Don't Shrug Off Small-Cap Stocks, Says Kiplinger Analyst
Amid last week’s market volatility, a few voices rang out strongly reminding investors that the stock market rotates through semi-predictable cycles.
Within these cycles, spikes and dips appear drastic over the short term, but in looking at the overall trend, the stock may be trading essentially flat.
Benzinga’s Wayne Duggan explains this pattern as an “investor sentiment cycle,” saying, “Human emotions are backward-looking. A shareholder experiences emotional reactions to changes that have already occurred.”
Benzinga also recently reached out to acclaimed investing expert, James “Jim” Glassman, who currently resides as a visiting fellow and contributing columnist for Kiplinger’s Personal Finance magazine.
Glassman recently published a piece for Kiplinger discussing small stock options and their potential big rewards. In light of his article and the chaotic market week, Benzinga asked Glassman for some expert insight.
BZ: Especially in light of last week’s chaotic market, questions seem to be emerging from every nook and cranny regarding personal investments. In your article you tout the benefits of small-cap stocks. How do you handle the waves of small-cap stocks that are predictably volatile in the short term?
JG: History shows that small-caps return significantly more than large-caps, but small-caps are about one-third more volatile. If you hold them for the long term, however, small-caps’ volatility declines and becomes essentially meaningless.
The question is this: Can you tolerate the sharp ups and downs? If you can, small-caps are great investments.
BZ: How do you determine which small stocks to invest in? Do you follow any particular investing strategy? Your article relays that the market value (average cap of about $1.5 billion) determines the threshold, but beyond that, how do you choose? Your article even lists a few suggestions, but I’m curious about the process.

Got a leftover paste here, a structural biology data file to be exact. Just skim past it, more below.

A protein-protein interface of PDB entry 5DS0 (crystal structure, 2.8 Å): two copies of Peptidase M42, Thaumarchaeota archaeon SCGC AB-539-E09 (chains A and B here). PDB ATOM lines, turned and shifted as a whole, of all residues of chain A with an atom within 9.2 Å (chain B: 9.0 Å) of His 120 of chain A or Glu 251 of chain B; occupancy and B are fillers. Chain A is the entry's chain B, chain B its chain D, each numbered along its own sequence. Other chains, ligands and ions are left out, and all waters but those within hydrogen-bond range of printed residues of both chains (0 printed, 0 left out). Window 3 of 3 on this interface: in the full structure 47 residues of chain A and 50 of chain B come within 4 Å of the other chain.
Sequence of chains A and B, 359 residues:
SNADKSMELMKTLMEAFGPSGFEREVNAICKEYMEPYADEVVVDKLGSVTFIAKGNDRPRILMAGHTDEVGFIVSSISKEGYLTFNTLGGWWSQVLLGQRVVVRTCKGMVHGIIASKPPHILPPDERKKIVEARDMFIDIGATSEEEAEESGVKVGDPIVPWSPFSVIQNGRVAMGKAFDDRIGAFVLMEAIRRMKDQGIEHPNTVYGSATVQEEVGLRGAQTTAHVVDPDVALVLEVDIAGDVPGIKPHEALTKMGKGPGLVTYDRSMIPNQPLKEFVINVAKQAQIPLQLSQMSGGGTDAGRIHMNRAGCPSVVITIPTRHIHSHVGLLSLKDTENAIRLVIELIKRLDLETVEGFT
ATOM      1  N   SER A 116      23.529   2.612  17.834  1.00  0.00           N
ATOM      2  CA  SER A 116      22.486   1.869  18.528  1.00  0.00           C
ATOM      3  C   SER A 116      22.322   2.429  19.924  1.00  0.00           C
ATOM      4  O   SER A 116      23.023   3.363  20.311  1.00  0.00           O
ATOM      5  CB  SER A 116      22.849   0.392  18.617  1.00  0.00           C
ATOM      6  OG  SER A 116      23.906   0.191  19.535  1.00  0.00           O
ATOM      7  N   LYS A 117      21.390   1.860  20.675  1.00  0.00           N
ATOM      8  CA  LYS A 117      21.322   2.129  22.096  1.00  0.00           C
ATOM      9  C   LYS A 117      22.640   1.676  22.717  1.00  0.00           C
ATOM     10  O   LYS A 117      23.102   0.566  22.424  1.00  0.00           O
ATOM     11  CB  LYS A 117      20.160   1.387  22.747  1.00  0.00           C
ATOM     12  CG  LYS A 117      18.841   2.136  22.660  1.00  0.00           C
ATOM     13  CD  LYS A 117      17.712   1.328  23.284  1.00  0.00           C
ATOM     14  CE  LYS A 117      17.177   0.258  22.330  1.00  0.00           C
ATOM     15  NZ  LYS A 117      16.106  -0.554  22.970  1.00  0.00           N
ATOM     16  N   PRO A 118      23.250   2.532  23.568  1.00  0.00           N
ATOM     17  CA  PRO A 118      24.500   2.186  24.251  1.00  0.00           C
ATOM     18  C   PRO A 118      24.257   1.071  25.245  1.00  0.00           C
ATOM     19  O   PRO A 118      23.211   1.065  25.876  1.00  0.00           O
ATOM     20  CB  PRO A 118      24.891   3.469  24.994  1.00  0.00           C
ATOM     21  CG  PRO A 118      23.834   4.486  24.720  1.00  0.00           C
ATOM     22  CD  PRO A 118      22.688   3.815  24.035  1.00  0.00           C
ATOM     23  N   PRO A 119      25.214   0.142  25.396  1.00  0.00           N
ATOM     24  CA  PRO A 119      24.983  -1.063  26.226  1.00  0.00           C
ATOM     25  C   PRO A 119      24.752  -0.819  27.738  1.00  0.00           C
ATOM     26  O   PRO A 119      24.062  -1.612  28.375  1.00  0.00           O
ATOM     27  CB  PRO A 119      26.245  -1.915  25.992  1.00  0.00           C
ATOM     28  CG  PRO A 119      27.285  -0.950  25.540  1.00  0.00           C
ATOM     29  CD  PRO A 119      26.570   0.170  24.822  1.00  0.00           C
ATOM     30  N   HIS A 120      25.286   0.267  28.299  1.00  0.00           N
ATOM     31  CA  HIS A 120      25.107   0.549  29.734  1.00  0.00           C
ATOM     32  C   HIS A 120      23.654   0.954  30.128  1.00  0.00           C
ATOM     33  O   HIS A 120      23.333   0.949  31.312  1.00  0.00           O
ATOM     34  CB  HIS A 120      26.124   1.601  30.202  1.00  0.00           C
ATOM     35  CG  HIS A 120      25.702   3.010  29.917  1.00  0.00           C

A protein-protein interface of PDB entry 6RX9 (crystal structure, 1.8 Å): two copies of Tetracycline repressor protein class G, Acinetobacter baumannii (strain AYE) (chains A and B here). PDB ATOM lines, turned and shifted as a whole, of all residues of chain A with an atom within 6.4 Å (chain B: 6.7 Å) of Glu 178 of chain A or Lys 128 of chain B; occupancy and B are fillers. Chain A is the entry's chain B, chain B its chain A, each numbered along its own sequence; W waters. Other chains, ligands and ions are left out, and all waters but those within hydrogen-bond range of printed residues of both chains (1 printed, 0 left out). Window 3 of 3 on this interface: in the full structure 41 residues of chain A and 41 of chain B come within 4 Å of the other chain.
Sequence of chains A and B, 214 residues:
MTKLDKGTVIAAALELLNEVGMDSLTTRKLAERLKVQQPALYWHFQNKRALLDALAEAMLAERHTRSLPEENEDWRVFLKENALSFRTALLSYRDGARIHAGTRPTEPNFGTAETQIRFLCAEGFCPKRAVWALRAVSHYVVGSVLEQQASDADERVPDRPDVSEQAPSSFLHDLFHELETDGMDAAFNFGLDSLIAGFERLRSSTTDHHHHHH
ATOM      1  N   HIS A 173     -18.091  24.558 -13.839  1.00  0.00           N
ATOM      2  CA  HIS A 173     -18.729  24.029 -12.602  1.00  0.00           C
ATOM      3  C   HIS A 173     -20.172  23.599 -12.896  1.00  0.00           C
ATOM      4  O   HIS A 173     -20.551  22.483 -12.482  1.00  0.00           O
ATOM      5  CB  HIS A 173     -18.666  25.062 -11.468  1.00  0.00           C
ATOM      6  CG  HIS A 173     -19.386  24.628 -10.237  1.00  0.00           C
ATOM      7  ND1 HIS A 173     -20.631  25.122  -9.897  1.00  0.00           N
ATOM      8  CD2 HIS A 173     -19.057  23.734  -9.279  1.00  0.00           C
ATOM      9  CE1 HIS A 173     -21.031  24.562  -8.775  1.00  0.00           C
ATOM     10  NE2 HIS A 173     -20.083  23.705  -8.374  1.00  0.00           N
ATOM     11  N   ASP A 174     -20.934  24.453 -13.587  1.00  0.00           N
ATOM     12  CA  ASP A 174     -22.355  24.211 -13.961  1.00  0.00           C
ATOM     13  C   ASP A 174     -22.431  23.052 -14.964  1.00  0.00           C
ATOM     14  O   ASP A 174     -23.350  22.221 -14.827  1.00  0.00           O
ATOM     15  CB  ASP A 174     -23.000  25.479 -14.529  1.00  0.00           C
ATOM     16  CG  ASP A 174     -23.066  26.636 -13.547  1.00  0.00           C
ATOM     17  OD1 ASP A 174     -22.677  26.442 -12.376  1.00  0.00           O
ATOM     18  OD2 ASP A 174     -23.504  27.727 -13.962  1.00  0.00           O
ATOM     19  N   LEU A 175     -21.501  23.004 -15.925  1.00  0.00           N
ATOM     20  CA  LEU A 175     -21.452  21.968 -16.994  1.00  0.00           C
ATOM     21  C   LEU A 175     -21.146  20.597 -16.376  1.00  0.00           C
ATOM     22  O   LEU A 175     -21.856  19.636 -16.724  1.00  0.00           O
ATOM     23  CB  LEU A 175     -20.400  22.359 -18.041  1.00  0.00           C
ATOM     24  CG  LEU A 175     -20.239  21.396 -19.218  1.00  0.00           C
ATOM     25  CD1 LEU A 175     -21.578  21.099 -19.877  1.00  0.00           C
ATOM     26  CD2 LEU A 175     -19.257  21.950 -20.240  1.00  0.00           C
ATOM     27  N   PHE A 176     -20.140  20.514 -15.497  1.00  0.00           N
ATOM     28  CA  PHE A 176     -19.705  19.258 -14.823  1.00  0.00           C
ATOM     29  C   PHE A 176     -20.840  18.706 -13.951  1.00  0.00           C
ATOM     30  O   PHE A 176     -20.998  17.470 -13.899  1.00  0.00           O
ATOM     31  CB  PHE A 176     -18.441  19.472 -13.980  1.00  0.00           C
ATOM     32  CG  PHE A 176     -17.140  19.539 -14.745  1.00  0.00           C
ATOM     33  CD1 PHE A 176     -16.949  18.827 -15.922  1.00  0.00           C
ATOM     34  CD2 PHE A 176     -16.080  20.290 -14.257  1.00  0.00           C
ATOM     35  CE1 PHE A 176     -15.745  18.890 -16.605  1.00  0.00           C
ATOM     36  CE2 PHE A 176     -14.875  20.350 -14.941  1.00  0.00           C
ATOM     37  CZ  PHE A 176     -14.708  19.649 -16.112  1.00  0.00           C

JG: The nature of small-caps is that they are harder to analyze. My advice is to skip the intense financial analysis and simply decide whether you like the company’s products and prospects. That’s how I made my own biggest small-cap score –- with Netflix.
I also believe that for most investors, the best route is to invest in small-cap index funds or managed funds (but beware of high expenses for these!); let someone else do the stock-picking for you.
BZ: In order to see substantial profits, do you then need to invest BIG in these small stocks to make it a worthwhile endeavor?
JG: I would suggest 20 to 30 percent of your portfolio should go into small-caps, but for investors who are more risk-tolerant, I think 40 to 50 percent is not unreasonable at all.
BZ: In your article, you state, “A major advantage of small caps is that relatively few professionals pay attention to them.” Can you expand on this? Does this fact make these small-caps more attractive for, say, retirement portfolios?
JG: As many academics have pointed out, the stock market is generally efficient. That is, stocks are priced appropriately, based on all known information. So, investors have a hard time getting an edge; beating the market is difficult.
But, small-caps stocks are less efficient than large-caps simply because they are less scrutinized. For example, a small-cap may have just one or two analysts covering it while a company like Microsoft may have 50 or more analysts. Small-caps fly under the radar screen. That means that they may have assets that are overlooked. They can truly be bargains.
On the other hand, this lack of information means that the stocks are riskier. But, markets pay higher returns as a reward for taking on higher risk.
So back to my point at the beginning: Small-caps give you about two points more in return over long periods, but they are more volatile. If you can stand the extra volatility, they are great investments.
BZ: Thank you, Mr. Glassman! We appreciate your time and insight.
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